Last updated March 14th, 2019.
Some countries love making things hard on foreign investors. Asia’s emerging economies have immense growth prospects, yet unreasonable levels of bureaucracy and corruption still plague several nations.
That shouldn’t stop you from buying stocks or real estate in Asia though. As the most dynamic region on the planet, investing in Asia can help grow and diversify your assets unlike anywhere else.
Of course, you shouldn’t make your life unnecessarily difficult. Getting started in Asian markets without the hassle is nonetheless very possible… if you choose the right place.
Below three of the easiest countries for investors in Asia. We’ll judge them based on minimum entry price, ease of investment, economic growth prospects, and variety of options available to foreigners.
Hopefully these places can help you easily invest in Asia while cutting through the nonsense.
Malaysia stands out as the only country in the region where foreigners can fully own land on a freehold basis. So they’re definitely the easiest market in Asia for investors who prefer owning a house instead of the typical condo.
Restrictions on foreign investors are few and far between in Malaysia – especially compared to its neighbors. Thailand, for example, won’t let you own over 49% of local company and forbids foreign land ownership.
With that said, there’s a minimum purchase requirement on all foreign real estate buyers. You must purchase property worth at least RM500,000 (~$125,000), though some states like Kuala Lumpur and Penang implement even higher requirements.
There’s also a sizable stock exchange in Malaysia. A diverse range of more than 1,000 publicly listed firms, along with various other options including REITs and ETFs, should keep any active trader busy.
Opening a brokerage account in nearby Hong Kong is perhaps the easiest way to start trading stocks in Malaysia as a foreigner.
Cambodia is the smallest and least developed place on this list. But they’re the fastest growing too, achieving an annual GDP growth rate exceeding 7% since the start of the 21st century.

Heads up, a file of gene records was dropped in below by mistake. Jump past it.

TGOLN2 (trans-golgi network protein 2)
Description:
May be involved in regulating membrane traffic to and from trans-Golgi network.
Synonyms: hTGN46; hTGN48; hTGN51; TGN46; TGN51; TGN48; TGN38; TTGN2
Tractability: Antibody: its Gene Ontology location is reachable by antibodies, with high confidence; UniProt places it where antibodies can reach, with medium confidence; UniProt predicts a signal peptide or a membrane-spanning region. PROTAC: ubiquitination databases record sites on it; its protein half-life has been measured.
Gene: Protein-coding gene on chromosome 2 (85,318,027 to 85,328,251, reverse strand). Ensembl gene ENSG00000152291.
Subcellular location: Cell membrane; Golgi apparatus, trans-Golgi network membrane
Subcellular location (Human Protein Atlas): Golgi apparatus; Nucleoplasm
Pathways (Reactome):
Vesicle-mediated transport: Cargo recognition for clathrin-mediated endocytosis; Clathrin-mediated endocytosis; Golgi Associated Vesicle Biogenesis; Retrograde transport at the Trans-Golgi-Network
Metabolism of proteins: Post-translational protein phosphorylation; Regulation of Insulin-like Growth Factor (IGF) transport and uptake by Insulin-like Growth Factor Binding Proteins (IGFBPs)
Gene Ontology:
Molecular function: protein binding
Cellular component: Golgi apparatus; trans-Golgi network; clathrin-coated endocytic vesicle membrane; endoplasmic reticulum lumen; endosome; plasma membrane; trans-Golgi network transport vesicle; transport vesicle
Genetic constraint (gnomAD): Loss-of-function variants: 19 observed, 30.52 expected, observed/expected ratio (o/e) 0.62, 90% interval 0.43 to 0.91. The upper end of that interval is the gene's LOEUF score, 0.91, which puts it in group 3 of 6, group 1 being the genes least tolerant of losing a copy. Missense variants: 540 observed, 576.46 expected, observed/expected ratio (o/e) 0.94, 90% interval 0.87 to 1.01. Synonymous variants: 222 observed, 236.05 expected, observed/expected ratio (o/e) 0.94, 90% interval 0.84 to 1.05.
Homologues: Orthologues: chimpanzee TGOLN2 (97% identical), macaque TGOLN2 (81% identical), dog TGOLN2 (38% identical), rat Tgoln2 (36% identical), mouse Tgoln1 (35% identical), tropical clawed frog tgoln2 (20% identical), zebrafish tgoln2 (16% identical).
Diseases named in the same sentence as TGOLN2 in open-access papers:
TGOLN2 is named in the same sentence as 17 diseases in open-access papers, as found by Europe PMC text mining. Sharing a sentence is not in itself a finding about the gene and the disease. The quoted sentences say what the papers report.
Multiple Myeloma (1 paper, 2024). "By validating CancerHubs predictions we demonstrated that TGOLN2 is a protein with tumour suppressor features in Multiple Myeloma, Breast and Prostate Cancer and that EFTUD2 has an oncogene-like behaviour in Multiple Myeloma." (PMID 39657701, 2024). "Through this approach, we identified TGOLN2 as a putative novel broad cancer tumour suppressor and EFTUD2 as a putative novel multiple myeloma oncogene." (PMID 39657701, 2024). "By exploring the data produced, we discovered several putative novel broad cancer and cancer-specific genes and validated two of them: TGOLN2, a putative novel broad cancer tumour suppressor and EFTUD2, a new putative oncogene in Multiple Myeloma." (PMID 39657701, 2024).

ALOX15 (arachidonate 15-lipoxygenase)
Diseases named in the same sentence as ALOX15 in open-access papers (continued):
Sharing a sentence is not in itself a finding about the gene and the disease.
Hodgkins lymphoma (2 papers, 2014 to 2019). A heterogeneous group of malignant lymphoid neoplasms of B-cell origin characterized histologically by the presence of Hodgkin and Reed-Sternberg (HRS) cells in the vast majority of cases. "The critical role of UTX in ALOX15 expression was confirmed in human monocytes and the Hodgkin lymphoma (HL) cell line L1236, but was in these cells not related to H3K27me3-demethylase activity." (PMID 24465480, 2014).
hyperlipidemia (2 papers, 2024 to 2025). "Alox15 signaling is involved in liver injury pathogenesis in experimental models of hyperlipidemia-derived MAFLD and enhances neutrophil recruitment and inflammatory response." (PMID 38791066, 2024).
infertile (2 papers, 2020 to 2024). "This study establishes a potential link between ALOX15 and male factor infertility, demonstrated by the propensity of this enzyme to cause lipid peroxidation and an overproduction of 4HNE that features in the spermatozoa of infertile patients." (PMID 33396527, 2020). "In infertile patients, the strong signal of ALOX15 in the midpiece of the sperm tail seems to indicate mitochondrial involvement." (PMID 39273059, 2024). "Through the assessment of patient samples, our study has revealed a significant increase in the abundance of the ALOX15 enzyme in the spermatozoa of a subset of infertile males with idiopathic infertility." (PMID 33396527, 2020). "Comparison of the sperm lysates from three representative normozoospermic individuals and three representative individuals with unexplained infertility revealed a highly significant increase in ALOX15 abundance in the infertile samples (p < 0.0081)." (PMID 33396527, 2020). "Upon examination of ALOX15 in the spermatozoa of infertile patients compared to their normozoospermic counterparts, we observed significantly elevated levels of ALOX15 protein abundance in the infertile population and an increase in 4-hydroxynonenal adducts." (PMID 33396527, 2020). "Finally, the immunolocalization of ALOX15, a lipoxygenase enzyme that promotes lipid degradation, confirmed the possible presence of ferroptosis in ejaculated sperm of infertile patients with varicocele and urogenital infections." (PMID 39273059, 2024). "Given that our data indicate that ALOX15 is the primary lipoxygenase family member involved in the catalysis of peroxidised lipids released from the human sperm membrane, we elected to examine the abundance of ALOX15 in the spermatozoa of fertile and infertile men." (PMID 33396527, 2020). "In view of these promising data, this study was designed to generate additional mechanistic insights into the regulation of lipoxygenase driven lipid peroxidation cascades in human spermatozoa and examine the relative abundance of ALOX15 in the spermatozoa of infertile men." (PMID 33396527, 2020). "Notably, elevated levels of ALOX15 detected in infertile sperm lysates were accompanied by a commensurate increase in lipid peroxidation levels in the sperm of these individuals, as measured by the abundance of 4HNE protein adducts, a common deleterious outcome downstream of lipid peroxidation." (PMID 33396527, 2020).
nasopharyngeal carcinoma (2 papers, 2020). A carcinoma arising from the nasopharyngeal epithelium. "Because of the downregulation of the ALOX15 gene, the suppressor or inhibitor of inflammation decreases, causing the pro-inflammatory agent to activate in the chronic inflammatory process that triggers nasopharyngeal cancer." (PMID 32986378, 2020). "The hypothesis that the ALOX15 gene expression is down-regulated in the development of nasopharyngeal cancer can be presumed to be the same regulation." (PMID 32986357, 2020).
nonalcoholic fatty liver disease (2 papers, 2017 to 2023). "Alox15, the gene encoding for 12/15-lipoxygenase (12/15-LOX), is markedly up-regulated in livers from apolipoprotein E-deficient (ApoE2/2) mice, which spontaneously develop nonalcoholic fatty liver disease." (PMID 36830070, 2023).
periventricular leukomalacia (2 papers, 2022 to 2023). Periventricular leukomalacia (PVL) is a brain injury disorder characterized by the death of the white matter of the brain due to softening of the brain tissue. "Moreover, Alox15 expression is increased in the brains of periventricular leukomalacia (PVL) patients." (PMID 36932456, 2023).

More importantly, and like other frontier markets, Cambodia boasts a multi-decade history of avoiding recessions.
In fact, they have not suffered an economic downturn in over two decades. Cambodia missed the Great Recession of 2008, the tech bubble during the early 2000s, and even the 1997 Asian Financial Crisis.
Cambodia is now going through an unprecedented boom phase.
Because of this, investing in Cambodia is a great way to diversify your portfolio toward frontier markets. Foreign property ownership, business-friendly policies, and lax visa laws will certainly make things simple.
Stock traders have limited options in Cambodia though. They have a stock exchange, however it’s the world’s smallest with exactly five listed companies. Many of them are semi-public firms like the port authority and electricity provider.
Thailand’s real estate sector is Asia’s most accessible by far. Foreigners purchase property here more than anywhere else on the whole continent, at least in part because of a dynamic market and streamlined processes.
You can easily complete the transfer process of a Bangkok condo in a single day, for example.
Unlike Malaysia, foreign land ownership isn’t possible. But Thailand doesn’t have a minimum purchase requirement either. With a few rare exceptions, you can buy any condominium unit in Thailand regardless of price.
Condo advertisements are found all across Thailand, and of course the internet too. You only must walk into a sales office to start things off. Just make sure you’re buying from a reputable developer – ideally one with at least a dozen successful projects in their portfolio.
You can also trade stocks in Thailand. They boast Southeast Asia’s second largest market cap and over 600 listed equities. We have a guide with more information on this subject.
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